1. re: greygarious

                      Thanks, both of you, for your comments. I use cloth bags for grocery hauling (frequently washed, even though they fade and shrink) and rarely use the produce bags (stick the scale printout right on the lemon or whatever). We have the hand-held You-Scanners in my store, so no checkout person has to deal with my rolling-around produce! I keep a bag in the freezer for veg trimmings that I've reused countless times, so I think I'm going to test keeping one zip bag designated for the oil tossing. I'll squish the air out and zip it and check frequently for the sniff test.

                  2. re: nemo

                    Just toss them in the pan with tongs is usually sufficient or roll them around with your hands. If you want to extra toss them then apply saran wrap to the top of the roasting dish or small mixing bowl then turn it over, upside down, etc. Using the bag like that is a waste of a bag and unnecessary. It's also unsanitary if you re-use bags like that.

                    1. re: drake0388

                      I don't understand how that would be unsanitary. Only vegetables, no meat. A little frozen OO in a sealed plastic bag. Vegetables will be roasted anyway in a hot oven.

                      I agree with you that the fewer plastic items we use is a good thing. I'm just trying to recycle the few plastic bags I do buy.

                      1. re: drake0388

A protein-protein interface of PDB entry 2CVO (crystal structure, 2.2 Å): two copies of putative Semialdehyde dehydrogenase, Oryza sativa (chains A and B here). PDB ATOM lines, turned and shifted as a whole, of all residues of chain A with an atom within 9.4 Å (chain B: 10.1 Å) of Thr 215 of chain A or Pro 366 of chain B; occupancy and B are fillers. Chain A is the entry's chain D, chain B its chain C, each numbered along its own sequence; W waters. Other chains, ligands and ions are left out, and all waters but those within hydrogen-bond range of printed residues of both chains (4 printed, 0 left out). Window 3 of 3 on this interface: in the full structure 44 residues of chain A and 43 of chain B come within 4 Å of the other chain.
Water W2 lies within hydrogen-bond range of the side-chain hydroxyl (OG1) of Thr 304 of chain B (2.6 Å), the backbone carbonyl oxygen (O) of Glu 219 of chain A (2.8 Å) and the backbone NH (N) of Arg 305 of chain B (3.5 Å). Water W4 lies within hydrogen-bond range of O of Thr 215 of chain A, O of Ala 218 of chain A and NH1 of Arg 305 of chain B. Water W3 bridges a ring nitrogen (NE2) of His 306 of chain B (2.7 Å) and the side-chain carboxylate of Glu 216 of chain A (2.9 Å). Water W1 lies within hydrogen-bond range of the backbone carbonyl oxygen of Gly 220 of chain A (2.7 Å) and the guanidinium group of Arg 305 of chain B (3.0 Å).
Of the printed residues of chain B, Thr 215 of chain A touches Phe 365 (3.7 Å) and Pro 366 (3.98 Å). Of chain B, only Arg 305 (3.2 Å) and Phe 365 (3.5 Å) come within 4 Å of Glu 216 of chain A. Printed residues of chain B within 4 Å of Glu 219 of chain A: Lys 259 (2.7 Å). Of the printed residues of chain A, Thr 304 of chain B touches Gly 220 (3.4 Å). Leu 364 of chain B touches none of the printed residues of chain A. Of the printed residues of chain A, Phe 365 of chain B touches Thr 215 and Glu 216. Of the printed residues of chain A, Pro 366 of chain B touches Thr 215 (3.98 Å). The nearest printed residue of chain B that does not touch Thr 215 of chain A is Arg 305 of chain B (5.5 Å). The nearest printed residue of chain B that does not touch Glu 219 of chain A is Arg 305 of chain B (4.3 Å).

I don't particularly think that re-using bags is unsanitary, but I do agree that tossing with tongs or hands right in the roasting pan is just fine. I roast vegetables on a weekly basis or close to it, and this is what I do; I've tried mixing in a separate pan or a bag a couple of times with no appreciable change in quality.

                        1. re: drake0388

                          I've tried about every variety of plastic wrap and I can't imagine any of them staying put while I turn a pan or bowl of veggies upside down!

                          I use the bowl method. I generally roast a number of items which need differing times. I get the first batch going, then use the bowl to contain the chopped second batch. Once they are added to the pan I repeat with the last batch. One bowl, and any extra oil I drizzle over the pan by scraping the bowl with a rubber spatula.

                      2. re: greygarious

                        I'm too lazy to dirty another bowl, so I toss on the sheet pan. The foil-lined sheet pan no less!

                      3. Ahhhh I am swooning !!!
                        all suggestions sound so good I can almost taste it already !

                        More, More !!!!